Asian experience seen as plus for Africa investors

The Asian experience of development stands investors from the region in good stead when they do business in sub-Saharan African, says AML founder Baroness Lynda Chalker.
Asian experience seen as plus for Africa investors

State funds such as China Investment Corporation have been buying energy and resource assets in Africa for years, but other institutions, as well as wealthy individuals, are following suit. Some are increasingly looking at the Middle East as a natural channel through which to do so.

AsianInvestor spoke on the topic to Lynda Chalker*, founder of Africa Matters (AML), a London-based consultancy that facilitates foreign investment in African businesses. 

What advantages do Asian investors have when investing in Africa?
Asian countries have invested in rapid expansion infrastructure and education, both of which are major challenges for Africa’s economic transformation. There are good lessons to learn from South Korea and India on establishing industrial conglomerates that go on to be global powerhouses.

There are also the lessons from the mistakes made along the way as well, such as how investors in Asia weathered natural, health and economic challenges that African countries can learn from.

Also, Asian countries have experience managing multi-ethnic societies. The multicultural diversity in Nigeria is similar to that in India, as is Ghana to Malaysia and South Africa to Indonesia.

Which countries offer the greatest untapped potential?
Nigeria, Mozambique, Ethiopia, Uganda, Kenya and Tanzania, Cote d’Ivoire, and Senegal are some of the countries with the greatest untapped potential. They each have unique comparative advantages.

‘Africapitalism’ is an increasingly used term – what does it refer to?
Africapitalism is about Africans owning the challenge of development and arriving at uniquely African solutions with global impact. It is a view that communicates the point that Africa is more than a captive consuming market or a source of primary resources. It is about putting capital in the Africans’ hands and then empowering them to meet the business and economic needs of their societies.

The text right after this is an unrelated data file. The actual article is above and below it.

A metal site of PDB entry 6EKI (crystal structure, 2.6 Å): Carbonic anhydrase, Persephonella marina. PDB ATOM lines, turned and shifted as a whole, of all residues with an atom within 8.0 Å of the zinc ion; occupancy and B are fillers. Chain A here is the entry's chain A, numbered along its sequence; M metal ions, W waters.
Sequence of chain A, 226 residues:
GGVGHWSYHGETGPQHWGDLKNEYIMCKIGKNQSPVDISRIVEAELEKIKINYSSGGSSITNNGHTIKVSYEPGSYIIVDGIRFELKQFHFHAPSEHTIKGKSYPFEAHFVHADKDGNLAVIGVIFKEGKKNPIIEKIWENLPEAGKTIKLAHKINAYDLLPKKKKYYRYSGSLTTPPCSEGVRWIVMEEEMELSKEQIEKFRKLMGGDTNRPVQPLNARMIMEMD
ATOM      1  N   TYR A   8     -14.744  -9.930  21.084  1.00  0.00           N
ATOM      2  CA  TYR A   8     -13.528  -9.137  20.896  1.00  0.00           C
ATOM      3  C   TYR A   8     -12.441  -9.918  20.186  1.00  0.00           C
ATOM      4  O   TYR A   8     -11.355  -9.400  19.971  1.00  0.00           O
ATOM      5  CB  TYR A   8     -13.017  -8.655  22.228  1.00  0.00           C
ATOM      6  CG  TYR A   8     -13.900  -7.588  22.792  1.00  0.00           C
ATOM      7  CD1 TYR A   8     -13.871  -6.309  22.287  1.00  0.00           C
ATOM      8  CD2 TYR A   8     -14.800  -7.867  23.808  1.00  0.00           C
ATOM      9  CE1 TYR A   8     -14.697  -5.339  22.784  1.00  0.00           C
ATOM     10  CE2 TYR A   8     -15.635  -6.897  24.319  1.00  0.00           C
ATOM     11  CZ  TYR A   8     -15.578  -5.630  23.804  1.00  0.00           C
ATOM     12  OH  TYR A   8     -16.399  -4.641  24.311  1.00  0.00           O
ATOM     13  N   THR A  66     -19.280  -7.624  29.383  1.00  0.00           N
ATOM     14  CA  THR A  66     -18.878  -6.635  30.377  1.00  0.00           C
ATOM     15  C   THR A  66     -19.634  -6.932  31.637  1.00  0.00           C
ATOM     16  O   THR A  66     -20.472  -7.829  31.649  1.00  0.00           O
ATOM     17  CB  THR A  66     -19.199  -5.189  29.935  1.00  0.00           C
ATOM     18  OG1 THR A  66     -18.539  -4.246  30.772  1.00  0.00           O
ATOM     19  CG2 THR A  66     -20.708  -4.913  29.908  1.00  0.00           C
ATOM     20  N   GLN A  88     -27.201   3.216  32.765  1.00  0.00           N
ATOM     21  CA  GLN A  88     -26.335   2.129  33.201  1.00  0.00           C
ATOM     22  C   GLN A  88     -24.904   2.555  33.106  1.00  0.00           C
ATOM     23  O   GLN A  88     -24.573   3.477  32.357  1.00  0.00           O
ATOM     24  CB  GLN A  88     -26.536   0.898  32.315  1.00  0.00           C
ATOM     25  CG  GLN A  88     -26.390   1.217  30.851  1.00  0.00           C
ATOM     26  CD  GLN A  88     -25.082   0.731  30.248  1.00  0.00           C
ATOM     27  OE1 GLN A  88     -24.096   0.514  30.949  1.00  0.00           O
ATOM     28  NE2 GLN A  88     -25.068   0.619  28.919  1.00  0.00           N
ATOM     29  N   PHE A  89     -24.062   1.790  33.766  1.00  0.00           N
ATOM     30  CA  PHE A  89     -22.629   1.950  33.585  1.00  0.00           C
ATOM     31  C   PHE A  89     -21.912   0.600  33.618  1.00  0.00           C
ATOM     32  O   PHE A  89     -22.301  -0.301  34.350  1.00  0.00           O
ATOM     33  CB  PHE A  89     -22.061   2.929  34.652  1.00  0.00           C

Current practices by Chinese-owned companies, however, have not met this desire, possibly as a result of misunderstanding those unstated needs. There is an opportunity with the Chinese workers coming over to Africa, understanding that partnership in Africa will require some commitment to intellectual and technical transfer.

What are governments in Africa doing to attract foreign funds?
Road shows and investment forums, both in-country and abroad have proved very good platforms for governments to showcase their countries’ investment opportunities. Some are strengthening their investment authorities and establishing 'one-stop investment centres'.

Ghana last year enacted the Ghana Investment Promotion Centre Act. One of the objectives was to encourage, promote and facilitate investment in the country. We are beginning to see countries establish more sovereign wealth funds on the back of new gas and oil discoveries.

What challenges should foreign investors be prepared for in Africa?
Infrastructure gaps remain one of the most daunting. Inadequate power, poor road and rail networks, congested ports and a small aviation sector are others. Other challenges include weak governance and regulatory frameworks an inadequately skilled workforce. Corruption can vary from outright demand for gratification through commissions and bribes to cronyism and other rent extracting avenues. 

What benefits can foreign investors gain from investing in Africa?
Their capital produces broad-based benefits for the countries they are investing in. It can impact the bottom line significantly. 

The citizens of the African countries have expectations and hopes of development and, with information being more accessible, have a good idea of what sector peers are capable of. Groups will hold investors accountable for meeting these expectations within and beyond the rule of law.

A company or investor going into any of these markets not only wants good relations with the government and the community where they intend to base their operations, but they also want motivated employees who will serve as a brand or culture ambassadors. This reduces employee attrition rates and encourages workers to own their training and skills development.

Engaging with the community from its grassroots to national government level is necessary to align the objectives of all these stakeholders with the investors’ goals.

* Chalker will chair the third annual Africa Investment Summit, which will examine the latest sub-Saharan African trade and investment opportunities for Asia’s largest corporations and asset owners. The summit will take place from November 13-14 in Hong Kong.

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